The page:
But I feel like always putting me in “bad cop” position is extremely harmful for the rest of the week. The working parent should burden the at-home parent by bending the rules all weekend purely for the sake of “fun.” I get it–he gets less face time with the boys than I do. But the precious time he gets could be used more constructively…

So here I am on Monday evening, exhausted but not overly so. It wasn’t a high discipline day because of morning playgroup. It’s not about the Mondays after. It’s about the Wednesdays and the Thursdays, the days when we’ve been at it all week where the rule bending from the weekend can start to rear its ugly head. Hopefully it will be a good week, but roar.

Anyone else have this problem??

9 Comments Add yours

  1. My sister and I raised her two boys together. Had it not been for visits to no-rules-grandma, they would’ve turned out just fine. Every time they returned home I had to spend a week reprogramming them.

    After we’d finally get them calmed down and back in the swing of no-means-no, sister and I would relieve our tension by plotting her death. We’ve agreed a quick shove down an elevator shaft is our best plan thus far…we haven’t stopped working on it.

    1. K.C. Wise says:

      See, now, I’m trying to be a good follower if the Kantian philosophy and respect my dear in-law’s (and husband’s) right to live. Indeed, I resolve to respect my in-laws at the bare minimum: “They are fellow human beings. Don’t hurt them physically or mentally.”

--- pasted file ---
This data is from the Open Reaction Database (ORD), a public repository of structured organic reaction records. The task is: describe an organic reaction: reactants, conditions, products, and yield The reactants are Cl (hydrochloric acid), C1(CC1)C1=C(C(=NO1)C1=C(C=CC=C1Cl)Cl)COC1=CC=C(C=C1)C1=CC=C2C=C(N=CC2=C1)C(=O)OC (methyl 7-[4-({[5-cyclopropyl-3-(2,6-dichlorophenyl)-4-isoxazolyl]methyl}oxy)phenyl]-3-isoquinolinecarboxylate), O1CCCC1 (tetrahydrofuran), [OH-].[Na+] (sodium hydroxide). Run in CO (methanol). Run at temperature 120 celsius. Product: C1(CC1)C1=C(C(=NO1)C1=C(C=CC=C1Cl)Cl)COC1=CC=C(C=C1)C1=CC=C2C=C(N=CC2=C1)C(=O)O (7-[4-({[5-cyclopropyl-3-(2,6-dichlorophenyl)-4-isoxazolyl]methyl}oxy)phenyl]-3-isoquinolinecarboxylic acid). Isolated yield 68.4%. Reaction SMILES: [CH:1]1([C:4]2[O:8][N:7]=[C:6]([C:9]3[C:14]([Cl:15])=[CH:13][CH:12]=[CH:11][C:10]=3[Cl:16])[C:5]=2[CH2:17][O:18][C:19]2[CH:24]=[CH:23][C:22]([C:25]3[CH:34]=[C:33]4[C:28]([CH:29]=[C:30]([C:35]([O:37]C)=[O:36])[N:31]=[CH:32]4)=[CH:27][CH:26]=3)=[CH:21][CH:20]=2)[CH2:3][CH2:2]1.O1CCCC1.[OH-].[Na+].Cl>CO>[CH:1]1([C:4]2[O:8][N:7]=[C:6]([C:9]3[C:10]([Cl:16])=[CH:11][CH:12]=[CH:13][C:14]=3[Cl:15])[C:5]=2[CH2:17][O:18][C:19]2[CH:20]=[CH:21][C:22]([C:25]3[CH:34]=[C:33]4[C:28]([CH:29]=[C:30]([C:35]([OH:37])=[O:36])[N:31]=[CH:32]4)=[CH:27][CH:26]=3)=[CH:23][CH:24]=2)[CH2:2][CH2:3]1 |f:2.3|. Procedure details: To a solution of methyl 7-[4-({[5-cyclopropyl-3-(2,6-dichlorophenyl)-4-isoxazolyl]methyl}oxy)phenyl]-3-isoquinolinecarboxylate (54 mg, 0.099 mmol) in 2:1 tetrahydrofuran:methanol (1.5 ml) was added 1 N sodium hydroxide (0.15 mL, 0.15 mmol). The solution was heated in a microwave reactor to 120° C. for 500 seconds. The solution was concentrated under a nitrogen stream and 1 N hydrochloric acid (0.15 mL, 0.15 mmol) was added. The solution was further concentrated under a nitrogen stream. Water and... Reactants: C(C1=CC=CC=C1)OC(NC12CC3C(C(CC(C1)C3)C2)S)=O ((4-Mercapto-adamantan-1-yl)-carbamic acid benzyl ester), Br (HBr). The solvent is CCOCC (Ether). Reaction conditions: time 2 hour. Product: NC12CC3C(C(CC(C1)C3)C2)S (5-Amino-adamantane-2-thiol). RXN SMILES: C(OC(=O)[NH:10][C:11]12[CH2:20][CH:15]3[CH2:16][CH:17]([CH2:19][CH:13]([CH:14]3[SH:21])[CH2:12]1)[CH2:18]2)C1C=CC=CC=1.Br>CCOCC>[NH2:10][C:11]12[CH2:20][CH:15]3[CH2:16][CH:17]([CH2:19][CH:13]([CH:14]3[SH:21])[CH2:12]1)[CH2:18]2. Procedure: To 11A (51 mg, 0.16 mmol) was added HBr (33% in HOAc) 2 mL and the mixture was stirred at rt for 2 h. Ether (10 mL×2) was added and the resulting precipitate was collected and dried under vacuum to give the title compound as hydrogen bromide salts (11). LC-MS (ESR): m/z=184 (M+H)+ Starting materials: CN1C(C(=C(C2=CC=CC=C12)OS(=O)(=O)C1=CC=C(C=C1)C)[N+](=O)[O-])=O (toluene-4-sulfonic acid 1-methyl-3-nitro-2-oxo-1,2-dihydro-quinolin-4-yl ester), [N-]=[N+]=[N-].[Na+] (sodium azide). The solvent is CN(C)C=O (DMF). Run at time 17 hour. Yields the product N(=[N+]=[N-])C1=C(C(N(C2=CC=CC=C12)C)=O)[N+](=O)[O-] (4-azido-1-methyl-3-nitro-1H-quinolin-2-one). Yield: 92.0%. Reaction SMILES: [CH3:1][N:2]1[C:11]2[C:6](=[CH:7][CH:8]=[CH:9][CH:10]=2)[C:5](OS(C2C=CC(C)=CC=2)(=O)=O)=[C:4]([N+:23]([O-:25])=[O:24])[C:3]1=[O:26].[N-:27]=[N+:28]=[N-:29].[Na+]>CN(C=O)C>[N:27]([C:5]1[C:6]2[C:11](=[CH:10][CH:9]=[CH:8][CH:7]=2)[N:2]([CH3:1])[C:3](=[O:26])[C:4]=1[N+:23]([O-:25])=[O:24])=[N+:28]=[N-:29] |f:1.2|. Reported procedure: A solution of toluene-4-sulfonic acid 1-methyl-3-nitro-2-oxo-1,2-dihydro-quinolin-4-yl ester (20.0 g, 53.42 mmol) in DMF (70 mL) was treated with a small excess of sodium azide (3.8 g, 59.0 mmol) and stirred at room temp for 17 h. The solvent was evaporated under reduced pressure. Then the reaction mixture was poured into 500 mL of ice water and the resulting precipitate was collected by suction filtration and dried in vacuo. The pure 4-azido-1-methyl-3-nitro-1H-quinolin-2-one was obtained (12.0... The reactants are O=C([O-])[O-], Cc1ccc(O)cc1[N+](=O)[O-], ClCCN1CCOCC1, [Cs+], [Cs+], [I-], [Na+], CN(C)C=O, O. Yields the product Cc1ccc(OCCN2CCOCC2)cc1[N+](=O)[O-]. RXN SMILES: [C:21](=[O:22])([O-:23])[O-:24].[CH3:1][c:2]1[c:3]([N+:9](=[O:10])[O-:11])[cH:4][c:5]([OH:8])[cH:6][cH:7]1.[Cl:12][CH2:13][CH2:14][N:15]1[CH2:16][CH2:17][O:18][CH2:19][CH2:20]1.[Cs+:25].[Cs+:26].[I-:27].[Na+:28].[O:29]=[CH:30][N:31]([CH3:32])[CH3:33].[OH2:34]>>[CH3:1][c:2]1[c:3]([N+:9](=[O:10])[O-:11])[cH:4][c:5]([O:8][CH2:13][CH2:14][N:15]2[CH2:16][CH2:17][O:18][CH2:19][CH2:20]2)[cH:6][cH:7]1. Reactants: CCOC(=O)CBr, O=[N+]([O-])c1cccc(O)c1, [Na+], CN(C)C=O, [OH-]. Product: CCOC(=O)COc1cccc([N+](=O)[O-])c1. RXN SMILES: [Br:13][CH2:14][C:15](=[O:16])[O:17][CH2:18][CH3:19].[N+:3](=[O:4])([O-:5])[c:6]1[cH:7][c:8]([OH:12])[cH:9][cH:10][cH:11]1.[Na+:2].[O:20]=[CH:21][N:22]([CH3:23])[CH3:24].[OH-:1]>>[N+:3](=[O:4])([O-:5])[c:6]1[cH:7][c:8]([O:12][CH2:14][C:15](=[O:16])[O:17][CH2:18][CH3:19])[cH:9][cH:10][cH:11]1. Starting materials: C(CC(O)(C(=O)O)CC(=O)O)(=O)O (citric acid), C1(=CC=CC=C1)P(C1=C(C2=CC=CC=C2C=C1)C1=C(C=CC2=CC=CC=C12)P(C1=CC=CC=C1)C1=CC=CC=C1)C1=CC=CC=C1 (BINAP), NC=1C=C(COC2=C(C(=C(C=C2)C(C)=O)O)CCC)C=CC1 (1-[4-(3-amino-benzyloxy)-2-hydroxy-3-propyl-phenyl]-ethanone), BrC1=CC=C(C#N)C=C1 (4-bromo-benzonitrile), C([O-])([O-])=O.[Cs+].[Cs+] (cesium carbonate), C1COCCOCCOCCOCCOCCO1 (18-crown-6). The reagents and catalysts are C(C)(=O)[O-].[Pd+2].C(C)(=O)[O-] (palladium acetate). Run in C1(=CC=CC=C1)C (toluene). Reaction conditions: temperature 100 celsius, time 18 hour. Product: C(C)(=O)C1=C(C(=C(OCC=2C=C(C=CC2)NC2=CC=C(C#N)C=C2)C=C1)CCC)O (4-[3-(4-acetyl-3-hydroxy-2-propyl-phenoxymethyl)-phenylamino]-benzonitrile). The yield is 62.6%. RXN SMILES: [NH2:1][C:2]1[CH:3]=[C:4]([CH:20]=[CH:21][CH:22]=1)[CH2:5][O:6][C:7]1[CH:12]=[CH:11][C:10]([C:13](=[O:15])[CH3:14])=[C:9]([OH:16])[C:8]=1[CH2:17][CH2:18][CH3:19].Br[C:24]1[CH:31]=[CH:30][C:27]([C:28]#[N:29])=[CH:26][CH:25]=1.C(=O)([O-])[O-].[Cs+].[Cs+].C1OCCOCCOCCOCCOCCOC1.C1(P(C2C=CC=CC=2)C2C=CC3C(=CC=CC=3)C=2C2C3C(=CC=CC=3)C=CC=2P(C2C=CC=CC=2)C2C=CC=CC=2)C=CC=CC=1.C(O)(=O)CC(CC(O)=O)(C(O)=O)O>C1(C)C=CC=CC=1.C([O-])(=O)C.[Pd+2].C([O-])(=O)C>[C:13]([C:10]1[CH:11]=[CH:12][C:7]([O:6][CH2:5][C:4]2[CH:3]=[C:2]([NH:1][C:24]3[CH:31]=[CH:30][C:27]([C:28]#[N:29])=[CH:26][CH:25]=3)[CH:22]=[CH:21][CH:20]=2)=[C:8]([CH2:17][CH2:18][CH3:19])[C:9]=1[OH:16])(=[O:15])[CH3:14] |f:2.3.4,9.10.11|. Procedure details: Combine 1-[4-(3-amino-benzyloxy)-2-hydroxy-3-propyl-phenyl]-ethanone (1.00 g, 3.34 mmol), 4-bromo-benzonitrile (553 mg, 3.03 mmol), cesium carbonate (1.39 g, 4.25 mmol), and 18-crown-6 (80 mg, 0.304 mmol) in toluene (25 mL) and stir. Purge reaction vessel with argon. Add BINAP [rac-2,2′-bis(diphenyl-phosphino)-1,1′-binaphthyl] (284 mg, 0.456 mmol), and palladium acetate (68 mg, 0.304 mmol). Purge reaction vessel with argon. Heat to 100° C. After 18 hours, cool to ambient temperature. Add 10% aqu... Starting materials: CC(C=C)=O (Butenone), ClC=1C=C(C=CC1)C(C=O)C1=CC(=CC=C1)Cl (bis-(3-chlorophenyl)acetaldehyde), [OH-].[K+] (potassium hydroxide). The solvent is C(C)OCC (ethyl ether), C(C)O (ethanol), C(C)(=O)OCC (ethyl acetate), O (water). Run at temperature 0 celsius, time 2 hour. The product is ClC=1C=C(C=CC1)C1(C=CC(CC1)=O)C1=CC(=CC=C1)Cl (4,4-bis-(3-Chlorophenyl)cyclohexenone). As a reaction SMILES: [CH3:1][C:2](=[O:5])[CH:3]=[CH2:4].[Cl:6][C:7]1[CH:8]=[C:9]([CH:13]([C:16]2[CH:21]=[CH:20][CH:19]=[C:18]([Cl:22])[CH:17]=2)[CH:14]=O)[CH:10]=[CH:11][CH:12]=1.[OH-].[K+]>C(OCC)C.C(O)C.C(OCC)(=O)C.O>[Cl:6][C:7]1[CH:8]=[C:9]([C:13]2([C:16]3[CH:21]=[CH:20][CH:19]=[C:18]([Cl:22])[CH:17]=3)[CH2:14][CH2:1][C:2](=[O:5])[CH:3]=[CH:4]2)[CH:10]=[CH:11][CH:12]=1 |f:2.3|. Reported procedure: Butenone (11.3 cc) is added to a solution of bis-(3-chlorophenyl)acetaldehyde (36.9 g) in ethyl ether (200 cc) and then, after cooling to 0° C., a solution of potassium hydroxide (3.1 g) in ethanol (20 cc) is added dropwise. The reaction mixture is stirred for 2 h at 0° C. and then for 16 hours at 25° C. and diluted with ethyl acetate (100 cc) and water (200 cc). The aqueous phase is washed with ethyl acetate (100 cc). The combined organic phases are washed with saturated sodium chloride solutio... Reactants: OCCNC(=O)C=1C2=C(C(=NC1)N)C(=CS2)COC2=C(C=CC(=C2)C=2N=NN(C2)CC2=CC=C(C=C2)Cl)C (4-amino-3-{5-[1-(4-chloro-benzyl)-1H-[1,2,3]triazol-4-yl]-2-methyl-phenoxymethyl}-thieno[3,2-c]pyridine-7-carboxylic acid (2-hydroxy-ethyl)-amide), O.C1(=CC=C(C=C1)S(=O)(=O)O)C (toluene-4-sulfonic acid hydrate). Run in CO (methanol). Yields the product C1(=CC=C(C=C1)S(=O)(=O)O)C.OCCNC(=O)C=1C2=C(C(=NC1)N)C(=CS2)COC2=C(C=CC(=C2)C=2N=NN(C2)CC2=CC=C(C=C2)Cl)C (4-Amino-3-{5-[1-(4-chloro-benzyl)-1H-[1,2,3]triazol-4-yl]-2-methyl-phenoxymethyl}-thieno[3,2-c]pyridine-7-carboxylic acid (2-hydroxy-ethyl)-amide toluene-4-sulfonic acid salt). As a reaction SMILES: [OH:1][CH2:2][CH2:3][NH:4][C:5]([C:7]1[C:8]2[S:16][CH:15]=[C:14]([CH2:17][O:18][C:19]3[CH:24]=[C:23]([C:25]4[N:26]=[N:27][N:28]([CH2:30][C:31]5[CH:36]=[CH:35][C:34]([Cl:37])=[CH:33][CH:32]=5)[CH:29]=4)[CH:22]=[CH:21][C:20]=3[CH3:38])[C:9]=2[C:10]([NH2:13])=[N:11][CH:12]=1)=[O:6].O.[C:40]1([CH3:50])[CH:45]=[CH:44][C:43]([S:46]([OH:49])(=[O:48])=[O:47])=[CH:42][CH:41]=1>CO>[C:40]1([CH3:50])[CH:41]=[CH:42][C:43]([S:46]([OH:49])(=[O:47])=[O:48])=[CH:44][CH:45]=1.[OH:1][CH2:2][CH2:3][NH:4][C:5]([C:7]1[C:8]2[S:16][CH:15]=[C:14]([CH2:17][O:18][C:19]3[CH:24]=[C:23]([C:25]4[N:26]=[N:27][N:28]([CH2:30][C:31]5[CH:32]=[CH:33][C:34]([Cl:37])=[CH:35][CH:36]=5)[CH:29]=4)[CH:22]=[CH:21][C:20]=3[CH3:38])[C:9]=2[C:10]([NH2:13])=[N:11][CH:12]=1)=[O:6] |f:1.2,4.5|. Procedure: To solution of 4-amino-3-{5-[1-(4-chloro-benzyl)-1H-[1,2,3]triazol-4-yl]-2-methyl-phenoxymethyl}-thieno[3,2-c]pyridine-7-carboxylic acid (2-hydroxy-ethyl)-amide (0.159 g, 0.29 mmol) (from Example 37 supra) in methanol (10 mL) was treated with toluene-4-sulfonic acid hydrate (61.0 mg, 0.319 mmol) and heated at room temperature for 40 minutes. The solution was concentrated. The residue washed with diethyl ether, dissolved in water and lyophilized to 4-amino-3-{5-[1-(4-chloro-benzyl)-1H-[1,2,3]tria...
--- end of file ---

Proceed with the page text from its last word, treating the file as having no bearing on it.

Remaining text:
It’s damned hard. Damned hard.

      But for the husband, there are no rules. We sorted out the issue… I didn’t hurt him too badly. 🙂

      1. Well, you could always try a firm “NO!” on him haha. Or maybe just try it his way for a while and see what happens. When he says, “Man, these kids are driving me bonkers!” you can just sip your margarita and say, “Why, whatever do you mean?” Chances are the pendulum will quickly swing back to your way of thinking 😉 I hear tell husbands are kinda like kids-after getting their way for a while they tend to find out on their own that rules and boundaries are useful.

        Or you could just put xanax in their sippy cups

  2. I was usually the bad cop in our family, and I wasn’t always comfortable with it either. Bu sometimes, you just have to say no and I guess I said no faster than my wife but not always.

    1. K.C. Wise says: